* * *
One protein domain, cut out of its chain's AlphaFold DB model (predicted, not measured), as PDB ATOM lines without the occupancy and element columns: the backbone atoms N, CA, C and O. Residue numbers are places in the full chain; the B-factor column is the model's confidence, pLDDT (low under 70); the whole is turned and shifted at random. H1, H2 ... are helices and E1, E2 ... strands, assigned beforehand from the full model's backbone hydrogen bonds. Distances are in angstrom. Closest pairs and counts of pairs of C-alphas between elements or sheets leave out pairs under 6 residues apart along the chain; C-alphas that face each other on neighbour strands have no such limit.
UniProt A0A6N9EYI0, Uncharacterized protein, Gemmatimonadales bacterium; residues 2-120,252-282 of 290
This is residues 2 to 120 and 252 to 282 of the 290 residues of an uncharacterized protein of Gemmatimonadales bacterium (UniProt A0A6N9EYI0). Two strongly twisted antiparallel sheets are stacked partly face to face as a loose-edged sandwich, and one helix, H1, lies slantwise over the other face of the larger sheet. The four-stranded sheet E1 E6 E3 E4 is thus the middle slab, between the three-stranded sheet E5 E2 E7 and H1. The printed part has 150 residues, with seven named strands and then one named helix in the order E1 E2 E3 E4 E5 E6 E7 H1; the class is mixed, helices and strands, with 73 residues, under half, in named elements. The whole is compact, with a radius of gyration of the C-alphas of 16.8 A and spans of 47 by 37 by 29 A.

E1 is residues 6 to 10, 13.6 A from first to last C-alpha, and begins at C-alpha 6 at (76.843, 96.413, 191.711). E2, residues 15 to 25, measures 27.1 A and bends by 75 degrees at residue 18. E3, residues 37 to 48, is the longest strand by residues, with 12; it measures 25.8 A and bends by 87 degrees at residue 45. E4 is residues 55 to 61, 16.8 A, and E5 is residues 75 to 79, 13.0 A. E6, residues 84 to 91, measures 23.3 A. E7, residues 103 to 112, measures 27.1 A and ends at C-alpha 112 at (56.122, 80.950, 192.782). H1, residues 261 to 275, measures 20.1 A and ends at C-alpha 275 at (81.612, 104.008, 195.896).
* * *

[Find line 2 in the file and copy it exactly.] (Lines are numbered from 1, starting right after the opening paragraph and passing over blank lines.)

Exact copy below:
This is residues 2 to 120 and 252 to 282 of the 290 residues of an uncharacterized protein of Gemmatimonadales bacterium (UniProt A0A6N9EYI0). Two strongly twisted antiparallel sheets are stacked partly face to face as a loose-edged sandwich, and one helix, H1, lies slantwise over the other face of the larger sheet. The four-stranded sheet E1 E6 E3 E4 is thus the middle slab, between the three-stranded sheet E5 E2 E7 and H1. The printed part has 150 residues, with seven named strands and then one named helix in the order E1 E2 E3 E4 E5 E6 E7 H1; the class is mixed, helices and strands, with 73 residues, under half, in named elements. The whole is compact, with a radius of gyration of the C-alphas of 16.8 A and spans of 47 by 37 by 29 A.